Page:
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Bruce “Sunpie” Barnes is a musician, writer, naturalist, park ranger, ethnographic photographer, and actor from Saline County. He also played for National Football League (NFL) for a time. Along with his band, the Louisiana Sunspots, Barnes pioneered a unique mixture of zydeco (a créole musical style originating in Louisiana), blues, gospel, jazz, and African and Afro-Caribbean music into a musical gumbo that he dubbed “Afro-Louisiana” music. Barnes plays accordion, harmonica, piano, trombone, rub board, and various other instruments.
Bruce Barnes was born on May 18, 1963, in Benton (Saline County). The tenth of eleventh children, (five whole and five half siblings), Barnes grew up in what is now Benton’s Ralph Bunche community. Barnes’s parents were sharecroppers who worked on various plantations in southern Arkansas and the Delta before migrating north to find work in Saline County’s open-pit bauxite mines. In Bauxite (Saline County), Barnes’s family lived in tar-paper shacks in what was known then as “Africa Camp” before moving to Benton.
Barnes’s first exposure to music came through his father, Willie Barnes Sr., who was a blues harmonica player. Willie Barnes Sr. was raised on plantations around fellow musicians such as “Big Bill” Broonzy, Sonny Boy Williamson II, and Roosevelt Sykes. Because his father was reluctant to pay for piano lessons for him, he taught himself instead, taking the name “Sunpie” from an uncle who routinely visited from Bastrop, Louisiana. In junior high at Benton, Barnes worked nights at a nearby ice factory to help his mom buy his first instrument, a trombone. Barnes later learned the harmonica from his father. Soon, Barnes was playing songs by his father’s favorite bluesman, Sonny Boy Williamson.
In high school, Barnes played football for the Benton Panthers and ran track. He was also first-chair trombone in the junior and high school bands. Barnes graduated in 1982 and received a football scholarship to Henderson State University in Arkadelphia (Clark County). While at Henderson, Barnes earned All-American status as a defensive end, in addition to majoring in biology with a focus on ichthyology and serving as president of the Biological Honor Society. Barnes conducted biological fieldwork in local lakes, rivers, and streams as a part of his coursework at Henderson. Barnes’s biological studies led him to the National Park Service (NPS), where he worked for three seasons on the Buffalo River.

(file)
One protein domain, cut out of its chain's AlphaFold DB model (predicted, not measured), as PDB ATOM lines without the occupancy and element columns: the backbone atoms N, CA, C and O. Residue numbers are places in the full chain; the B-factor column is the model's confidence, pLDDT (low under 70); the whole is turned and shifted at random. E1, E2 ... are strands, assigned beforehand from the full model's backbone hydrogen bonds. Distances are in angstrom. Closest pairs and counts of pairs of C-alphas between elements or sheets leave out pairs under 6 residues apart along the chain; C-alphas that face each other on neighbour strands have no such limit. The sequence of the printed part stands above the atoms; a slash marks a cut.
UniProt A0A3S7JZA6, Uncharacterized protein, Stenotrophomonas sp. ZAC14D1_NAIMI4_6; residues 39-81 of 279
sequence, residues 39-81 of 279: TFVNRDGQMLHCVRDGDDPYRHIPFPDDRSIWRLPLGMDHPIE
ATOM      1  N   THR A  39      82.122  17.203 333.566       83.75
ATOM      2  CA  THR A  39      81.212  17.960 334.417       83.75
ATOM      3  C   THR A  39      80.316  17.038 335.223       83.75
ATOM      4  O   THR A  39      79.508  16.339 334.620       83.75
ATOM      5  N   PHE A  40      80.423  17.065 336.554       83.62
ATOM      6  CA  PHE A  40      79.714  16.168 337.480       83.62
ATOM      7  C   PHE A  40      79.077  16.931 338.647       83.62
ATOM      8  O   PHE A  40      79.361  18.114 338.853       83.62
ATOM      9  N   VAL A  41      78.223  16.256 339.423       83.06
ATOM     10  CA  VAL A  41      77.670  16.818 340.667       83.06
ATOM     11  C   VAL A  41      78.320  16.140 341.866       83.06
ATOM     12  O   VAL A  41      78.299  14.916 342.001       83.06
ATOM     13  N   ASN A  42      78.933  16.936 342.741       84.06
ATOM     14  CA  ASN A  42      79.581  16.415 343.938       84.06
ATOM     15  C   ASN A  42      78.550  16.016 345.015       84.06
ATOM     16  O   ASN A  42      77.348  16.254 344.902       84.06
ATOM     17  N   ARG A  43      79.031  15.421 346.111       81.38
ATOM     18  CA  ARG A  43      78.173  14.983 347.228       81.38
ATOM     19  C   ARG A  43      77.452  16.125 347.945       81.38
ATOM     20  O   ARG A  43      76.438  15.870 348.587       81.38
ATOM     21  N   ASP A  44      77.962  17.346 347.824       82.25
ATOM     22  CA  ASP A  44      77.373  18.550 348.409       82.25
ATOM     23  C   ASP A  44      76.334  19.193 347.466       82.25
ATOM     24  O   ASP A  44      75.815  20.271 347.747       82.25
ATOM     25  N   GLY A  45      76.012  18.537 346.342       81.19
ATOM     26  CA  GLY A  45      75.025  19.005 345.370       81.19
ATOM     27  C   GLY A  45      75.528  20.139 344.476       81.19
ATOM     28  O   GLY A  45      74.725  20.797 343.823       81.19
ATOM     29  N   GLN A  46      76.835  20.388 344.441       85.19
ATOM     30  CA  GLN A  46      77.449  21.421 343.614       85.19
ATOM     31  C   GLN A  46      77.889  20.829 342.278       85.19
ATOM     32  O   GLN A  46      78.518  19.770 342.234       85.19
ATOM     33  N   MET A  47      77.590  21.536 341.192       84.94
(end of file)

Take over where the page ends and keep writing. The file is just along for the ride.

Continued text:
Soon after starting his work with the NPS, Barnes caught the attention of professional football recruiters. In 1985, he accepted a contract with the Kansas City Chiefs. He played a single season with the Chiefs and was later offered a chance to play in the Canadian Football League. In 1986, however, Barnes decided that football was not for him.
Barnes started working with the NPS again in 1987, becoming a park ranger and naturalist at the Jean Lafitte National Park and Barataria Nature Preserve, respectively; both are located just outside New Orleans, Louisiana. He conducted educational tours of the 23,000-acre wetland preserve, and he played in local venues in the evenings. The left-handed Barnes played the accordion upside-down and backward while he sang, although he later trained himself to play it right-handed and right-side-up. He appeared in Sprite and McDonald’s commercials with his accordion.